Dressed to Kill:

The death of careers

January 9, 2017

 

Appearance Matters

 

As I review newscasts from coast to coast, I am constantly surprised at how many anchors have no idea how to dress. First, remember that as an anchor, your primary goal is to get the viewers to focus on what you are trying to communicate. Anything that distracts the audience from that is counterproductive.

 

Test everything on camera. Find out what works and, if it doesn't, return it!

 

Anchors - Female

Women face the biggest challenge. They simply have too many choices in dresses, jackets, blouses, and jewelry.  Furthermore, what looks great in public can look terrible on television. The best advice is to keep it simple. Remember, you are a working professional journalist. You are not going to a ball or clubbing. Solid colors work better than prints. Conservative jewelry is better than trendy and flashy trinkets.  “Trendy is the last stage before tacky.” – Karl Lagerfeld. If you do not know who this designer is, Google him.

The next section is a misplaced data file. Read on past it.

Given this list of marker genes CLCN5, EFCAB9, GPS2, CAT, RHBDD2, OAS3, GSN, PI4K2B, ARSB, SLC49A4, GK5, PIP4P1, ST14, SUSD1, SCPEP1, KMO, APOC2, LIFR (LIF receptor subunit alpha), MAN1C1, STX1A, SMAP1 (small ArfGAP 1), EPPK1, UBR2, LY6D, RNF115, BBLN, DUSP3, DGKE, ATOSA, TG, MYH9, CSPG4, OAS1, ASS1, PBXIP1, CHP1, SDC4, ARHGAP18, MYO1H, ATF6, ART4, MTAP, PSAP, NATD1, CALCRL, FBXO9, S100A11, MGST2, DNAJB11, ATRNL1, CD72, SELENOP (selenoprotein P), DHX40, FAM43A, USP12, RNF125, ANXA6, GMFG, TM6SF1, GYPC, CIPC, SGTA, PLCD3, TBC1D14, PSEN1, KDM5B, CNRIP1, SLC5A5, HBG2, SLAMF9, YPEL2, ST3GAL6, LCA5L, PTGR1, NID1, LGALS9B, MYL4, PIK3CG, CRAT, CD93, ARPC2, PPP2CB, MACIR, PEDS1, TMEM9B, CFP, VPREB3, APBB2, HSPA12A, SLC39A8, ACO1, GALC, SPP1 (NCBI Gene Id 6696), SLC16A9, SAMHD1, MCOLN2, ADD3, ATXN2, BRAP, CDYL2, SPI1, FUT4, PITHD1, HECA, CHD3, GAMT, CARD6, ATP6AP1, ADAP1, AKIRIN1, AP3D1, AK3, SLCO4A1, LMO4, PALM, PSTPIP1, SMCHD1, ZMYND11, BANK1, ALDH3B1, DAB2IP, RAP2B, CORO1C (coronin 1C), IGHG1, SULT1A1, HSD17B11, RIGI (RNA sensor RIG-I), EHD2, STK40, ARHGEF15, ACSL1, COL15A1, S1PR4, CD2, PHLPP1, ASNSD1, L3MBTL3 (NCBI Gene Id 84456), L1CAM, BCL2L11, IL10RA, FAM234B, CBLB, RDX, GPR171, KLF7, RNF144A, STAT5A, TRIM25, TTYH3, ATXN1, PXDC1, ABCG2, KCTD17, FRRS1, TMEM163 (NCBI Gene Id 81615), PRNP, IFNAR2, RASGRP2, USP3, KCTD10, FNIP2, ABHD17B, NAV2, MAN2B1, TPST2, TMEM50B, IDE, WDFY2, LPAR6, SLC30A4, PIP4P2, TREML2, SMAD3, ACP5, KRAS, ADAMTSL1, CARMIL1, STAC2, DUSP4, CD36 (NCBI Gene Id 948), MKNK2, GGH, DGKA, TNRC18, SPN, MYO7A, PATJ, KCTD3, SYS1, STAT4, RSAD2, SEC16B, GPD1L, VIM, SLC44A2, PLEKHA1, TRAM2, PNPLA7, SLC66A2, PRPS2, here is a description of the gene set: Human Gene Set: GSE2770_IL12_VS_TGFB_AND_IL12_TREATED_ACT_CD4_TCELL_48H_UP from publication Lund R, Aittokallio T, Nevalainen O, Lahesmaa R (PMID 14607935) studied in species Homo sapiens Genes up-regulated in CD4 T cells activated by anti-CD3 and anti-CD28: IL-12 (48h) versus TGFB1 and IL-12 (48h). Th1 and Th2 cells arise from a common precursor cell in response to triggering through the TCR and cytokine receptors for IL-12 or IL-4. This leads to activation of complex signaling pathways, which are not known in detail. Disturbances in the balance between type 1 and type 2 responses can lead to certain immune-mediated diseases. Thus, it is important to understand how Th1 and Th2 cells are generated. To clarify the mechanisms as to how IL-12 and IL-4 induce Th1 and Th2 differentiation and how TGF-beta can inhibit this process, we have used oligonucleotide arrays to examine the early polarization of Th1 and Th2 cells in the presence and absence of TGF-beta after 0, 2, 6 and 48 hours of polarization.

Anchors - Male

The simplest piece of advice is wear suits that are gray, navy, or black. Avoid houndstooth or similar patterns. They moray on camera and you end up looking like you are electrified. The best shirt color is blue, as it is less harsh than white. If you choose to wear white, make sure the studio cameras can handle the contrast between the shirt and your face. Ties can be defining and challenging. Wear a regiment tie and you may come off as a banker. Wear a gaudy tie and you will qualify as a buffoon.

 

Management

In my experience the entire issue of appearance is a management problem.

  • Every contract should give management the right to insure proper attire.
  • Managers must talk with their anchors about what does and does not work and most are afraid to do this.
  • Capture video of anchors in New York, Chicago, and Los Angeles. The vast majority of those anchors dress properly. Show it to your anchors who don’t.
  • Do not accept the excuse that you are not paying your anchors enough to dress properly. You are not asking them to shop at Neiman Marcus or Saks. It’s not about how much something costs. It is all about how it looks on camera.

 

Anchors who are overweight need to get into shape. There is a lot of truth to the saying that the camera adds ten pounds. While you're slimming down, buy a bigger size. Nothing looks worse than an anchor popping out of a jacket or dress.

 

Teamwork

Here is the bottom line. If you look great, you win and so does the station. It takes work, but it is part of the job. Your success depends on it!

 

 

 

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